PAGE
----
“You may ask, how did this tradition get started? I'll tell you. I don't know. But it's a tradition.”
- Fiddler on the Roof
In my life, I’ve been a part of many organizations, groups, companies and non-profits including at least two marching bands. Also, I may have kind of accidentally started a minor cult in 7th grade.
When I think back to the places I’ve felt the greatest sense of belonging, the groups with the strongest sense of tradition always bubble to the top. They become a part of your life. Their terminology inundates your vocabulary. You can make inside jokes decades later and still laugh about them. They bind you in indescribable ways to the people you shared them with.
Building a strong company culture goes hand in hand with building strong traditions. Most Jellyvision employees fondly remember their first day of work because it ended with a standing ovation from the entire company as they left the building. When you learn the meaning and history of insider terms like “doughnuts*” or “boop†” at Jellyvision, you feel like you’re becoming a part of something bigger than yourself.
Tradition is born, not made. By the third season of Seinfeld, the writers had already coined dozens of catchphrases, so when they wrote an episode where Jerry suggests replacing the traditional post-sneeze affirmation of “bless you” with “you are so good looking,” they were fairly confident it would become the next “No soup for you.” It didn’t.
What catches on and what doesn’t can be very unpredictable. At Jellyvision, we bought a gong with the idea that we would ring it whenever something significant happened. We rung it a few times. Now the gong hangs quietly on a wall despite a crazy year of gong-worthy moments. (It turns out a loud unexpected gong can be pretty jarring.)
Conversely, traditions can spring forth from unexpected places. Many years ago, Jellyvision was very small and mostly dudes. One exception was the then-president-now-CEO of the company, Amanda, who in her unique style demanded that we “honor her” for her birthday. (I’ll leave out the expletives.) How do a bunch of dudes honor their leader? We grew mustaches and ate steak. We’ve done it every year since, even as the company has grown. Now, nearly a decade later, Mustache Day is such a part of Jellyvision’s culture that we have a whole mustache-themed conference room filled with framed pictures of ridiculous mustaches grown (or taped on, if you're a lady or not facial-hair-blessed) by Jellyvision employees throughout the years. There’s also a picture of Hulk Hogan.
So, how do you create traditions if they’re totally unpredictable? Here are some tips:
- Hire interesting people. Boring people don’t inspire traditions. Interesting people do.
- Let people be themselves. Don’t have too many rules that govern how people are required to act at work. The weird idiosyncrasies are what make a workplace interesting. Go ahead and wear those Daisy Dukes, fella.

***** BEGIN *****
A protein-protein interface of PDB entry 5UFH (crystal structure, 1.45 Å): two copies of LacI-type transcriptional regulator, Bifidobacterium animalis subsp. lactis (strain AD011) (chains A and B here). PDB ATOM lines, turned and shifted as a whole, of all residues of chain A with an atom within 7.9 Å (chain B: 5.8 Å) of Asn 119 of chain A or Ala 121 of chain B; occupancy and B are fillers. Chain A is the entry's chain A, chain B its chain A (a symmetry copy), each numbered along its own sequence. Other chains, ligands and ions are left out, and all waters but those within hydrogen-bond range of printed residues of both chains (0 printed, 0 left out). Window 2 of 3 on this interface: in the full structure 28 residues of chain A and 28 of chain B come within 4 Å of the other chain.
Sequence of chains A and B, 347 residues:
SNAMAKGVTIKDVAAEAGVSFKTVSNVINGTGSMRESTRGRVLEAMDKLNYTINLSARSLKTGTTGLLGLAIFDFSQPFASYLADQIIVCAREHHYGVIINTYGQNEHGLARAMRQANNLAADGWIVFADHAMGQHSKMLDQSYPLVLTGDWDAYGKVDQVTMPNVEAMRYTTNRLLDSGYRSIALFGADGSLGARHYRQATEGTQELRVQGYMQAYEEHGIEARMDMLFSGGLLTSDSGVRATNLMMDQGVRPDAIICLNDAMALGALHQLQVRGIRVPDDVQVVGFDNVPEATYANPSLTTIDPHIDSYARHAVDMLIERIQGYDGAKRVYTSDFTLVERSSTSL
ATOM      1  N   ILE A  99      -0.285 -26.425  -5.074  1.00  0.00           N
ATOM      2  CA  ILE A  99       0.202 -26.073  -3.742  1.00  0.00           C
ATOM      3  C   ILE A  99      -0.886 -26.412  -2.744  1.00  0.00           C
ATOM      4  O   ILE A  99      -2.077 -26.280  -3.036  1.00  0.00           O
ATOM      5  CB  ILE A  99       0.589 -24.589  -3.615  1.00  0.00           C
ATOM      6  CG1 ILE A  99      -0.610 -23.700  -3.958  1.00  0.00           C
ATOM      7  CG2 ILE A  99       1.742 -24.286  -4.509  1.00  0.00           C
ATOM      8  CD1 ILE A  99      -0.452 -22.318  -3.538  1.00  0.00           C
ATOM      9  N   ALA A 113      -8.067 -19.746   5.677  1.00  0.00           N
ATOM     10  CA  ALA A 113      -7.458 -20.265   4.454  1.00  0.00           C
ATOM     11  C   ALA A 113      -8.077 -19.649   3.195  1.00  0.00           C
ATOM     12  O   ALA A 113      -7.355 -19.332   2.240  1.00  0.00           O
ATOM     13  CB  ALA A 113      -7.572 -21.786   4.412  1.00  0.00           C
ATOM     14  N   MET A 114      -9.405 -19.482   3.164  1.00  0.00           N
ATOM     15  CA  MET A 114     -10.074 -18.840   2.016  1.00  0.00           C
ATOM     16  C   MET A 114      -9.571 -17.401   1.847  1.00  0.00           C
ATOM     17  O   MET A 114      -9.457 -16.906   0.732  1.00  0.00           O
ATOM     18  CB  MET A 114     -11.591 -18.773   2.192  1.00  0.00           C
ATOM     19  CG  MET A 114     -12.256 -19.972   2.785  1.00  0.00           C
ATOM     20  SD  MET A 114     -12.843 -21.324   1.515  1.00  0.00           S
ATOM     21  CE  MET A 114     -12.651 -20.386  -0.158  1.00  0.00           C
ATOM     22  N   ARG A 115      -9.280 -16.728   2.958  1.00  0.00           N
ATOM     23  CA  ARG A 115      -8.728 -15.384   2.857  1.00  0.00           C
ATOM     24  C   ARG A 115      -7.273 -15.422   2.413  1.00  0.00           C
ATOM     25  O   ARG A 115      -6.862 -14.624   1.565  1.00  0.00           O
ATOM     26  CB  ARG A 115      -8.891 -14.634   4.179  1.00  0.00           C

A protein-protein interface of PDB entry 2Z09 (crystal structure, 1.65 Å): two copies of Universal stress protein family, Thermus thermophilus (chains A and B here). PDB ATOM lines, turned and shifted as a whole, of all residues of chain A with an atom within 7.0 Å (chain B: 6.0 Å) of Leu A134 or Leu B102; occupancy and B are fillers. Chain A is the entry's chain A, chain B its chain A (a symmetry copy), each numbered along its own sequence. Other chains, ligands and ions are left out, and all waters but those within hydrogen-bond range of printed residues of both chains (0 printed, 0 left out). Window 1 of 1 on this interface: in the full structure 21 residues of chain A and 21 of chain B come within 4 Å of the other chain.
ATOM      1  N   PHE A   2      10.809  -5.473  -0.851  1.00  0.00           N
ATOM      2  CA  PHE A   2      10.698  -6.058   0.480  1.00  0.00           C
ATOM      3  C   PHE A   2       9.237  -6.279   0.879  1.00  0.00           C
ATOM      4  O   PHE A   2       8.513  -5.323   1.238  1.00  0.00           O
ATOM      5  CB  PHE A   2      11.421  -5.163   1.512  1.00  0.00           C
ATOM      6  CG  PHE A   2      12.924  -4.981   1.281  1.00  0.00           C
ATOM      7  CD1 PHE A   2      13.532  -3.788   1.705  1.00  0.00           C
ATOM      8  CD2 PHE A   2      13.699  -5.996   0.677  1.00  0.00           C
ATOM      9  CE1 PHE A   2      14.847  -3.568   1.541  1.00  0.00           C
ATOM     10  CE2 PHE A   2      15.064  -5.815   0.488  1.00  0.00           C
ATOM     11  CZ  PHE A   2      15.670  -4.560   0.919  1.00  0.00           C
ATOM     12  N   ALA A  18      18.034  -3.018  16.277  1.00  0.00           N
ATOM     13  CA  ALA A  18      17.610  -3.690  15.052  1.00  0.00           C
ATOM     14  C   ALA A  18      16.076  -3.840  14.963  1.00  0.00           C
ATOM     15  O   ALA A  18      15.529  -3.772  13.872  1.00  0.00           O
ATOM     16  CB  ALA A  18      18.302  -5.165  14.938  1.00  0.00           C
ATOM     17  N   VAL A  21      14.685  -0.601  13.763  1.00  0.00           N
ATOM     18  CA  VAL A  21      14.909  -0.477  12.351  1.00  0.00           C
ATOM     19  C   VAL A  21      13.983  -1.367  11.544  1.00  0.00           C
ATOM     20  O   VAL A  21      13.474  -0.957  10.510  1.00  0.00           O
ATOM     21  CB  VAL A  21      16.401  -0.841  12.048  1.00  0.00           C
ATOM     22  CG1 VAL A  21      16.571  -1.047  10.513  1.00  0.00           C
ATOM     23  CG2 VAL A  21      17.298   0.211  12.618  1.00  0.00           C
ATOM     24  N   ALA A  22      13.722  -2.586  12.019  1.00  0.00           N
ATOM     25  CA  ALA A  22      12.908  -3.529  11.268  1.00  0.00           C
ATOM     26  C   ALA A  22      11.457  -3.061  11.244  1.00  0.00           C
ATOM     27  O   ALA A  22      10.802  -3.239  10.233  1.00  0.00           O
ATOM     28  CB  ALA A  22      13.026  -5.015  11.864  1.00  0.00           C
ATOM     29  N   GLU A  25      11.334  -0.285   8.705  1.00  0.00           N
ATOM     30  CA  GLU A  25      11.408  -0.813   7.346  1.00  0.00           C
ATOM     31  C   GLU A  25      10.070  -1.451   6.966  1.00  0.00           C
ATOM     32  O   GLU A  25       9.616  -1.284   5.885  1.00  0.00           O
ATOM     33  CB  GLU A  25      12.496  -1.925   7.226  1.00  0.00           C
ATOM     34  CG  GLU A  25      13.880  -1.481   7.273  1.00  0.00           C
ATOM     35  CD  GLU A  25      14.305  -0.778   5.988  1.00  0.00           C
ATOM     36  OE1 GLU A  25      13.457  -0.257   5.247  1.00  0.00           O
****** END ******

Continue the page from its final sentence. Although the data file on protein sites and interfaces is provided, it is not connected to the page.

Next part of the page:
- Don’t shoot down ideas. People will have ideas for the workplace that won’t make sense to you. Say, just to pull something out of thin air that would never actually happen, an employee wants to order 100 inflatable Santas. Trust them.
- Bring the outside in. Encourage employees to bring their interests outside of the company into the company. You love Vampire-based role-playing games? Awesome. Let’s hear about them.
- Give it another go. Your tradition didn’t catch on the first time? Try it again. And again. Okay, that’s enough. It’s not gonna happen.
- Embrace the accidents. Say someone wanted to end a team meeting with a common affirmation, but accidentally used a slang term for genitalia. Let’s end all our meetings that way. (See “forgiving definition of ‘appropriate’” in the footnote below.)
Having a rich company culture filled with traditions is one of the best ways to attract great talent to your company. Let’s face it, we spend a lot of time at work. It should be fun.
* An e-mail of dubious taste was forwarded to the whole company many years ago. At a company with a very forgiving definition of “appropriate,” that’s really saying something. The author of said e-mail felt so bad about offending people that he brought in doughnuts for the entire company the next day as an apology. Now, whenever someone sends a borderline-inappropriate e-mail to the whole company, a common reply is “doughnuts.”
† Jellyvision used to have a phone system with an “all-page” feature that allowed anyone to enter a code in their phone and then speak through every speakerphone in the office. When the code was entered, each phone would emit a beep before the announcement. This feature was naturally abused. One such abuse was to let people know that a multiplayer first-person-shooter game was starting and anyone interested should join up. Eventually no announcement was necessary. The beep itself was enough to let people know to start the game. When we finally replaced our phones with a system that didn’t support all-page, the multiplayer call-to-arms consisted of someone simulating the all-page beep by shouting, “boooooooooop.” “Boop” is now used in conversation. For example: “Are we booping at 6 o’clock?”